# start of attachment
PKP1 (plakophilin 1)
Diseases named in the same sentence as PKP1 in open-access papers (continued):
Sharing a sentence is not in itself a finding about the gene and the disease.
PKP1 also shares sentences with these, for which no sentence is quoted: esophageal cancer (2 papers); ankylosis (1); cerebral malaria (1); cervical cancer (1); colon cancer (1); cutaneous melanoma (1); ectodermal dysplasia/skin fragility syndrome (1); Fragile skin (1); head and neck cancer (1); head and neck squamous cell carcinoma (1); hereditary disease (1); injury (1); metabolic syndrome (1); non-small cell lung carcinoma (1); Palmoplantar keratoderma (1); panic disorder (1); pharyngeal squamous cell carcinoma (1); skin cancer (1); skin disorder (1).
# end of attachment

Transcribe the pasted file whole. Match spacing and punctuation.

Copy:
PKP1 (plakophilin 1)
Diseases named in the same sentence as PKP1 in open-access papers (continued):
Sharing a sentence is not in itself a finding about the gene and the disease.
PKP1 also shares sentences with these, for which no sentence is quoted: esophageal cancer (2 papers); ankylosis (1); cerebral malaria (1); cervical cancer (1); colon cancer (1); cutaneous melanoma (1); ectodermal dysplasia/skin fragility syndrome (1); Fragile skin (1); head and neck cancer (1); head and neck squamous cell carcinoma (1); hereditary disease (1); injury (1); metabolic syndrome (1); non-small cell lung carcinoma (1); Palmoplantar keratoderma (1); panic disorder (1); pharyngeal squamous cell carcinoma (1); skin cancer (1); skin disorder (1).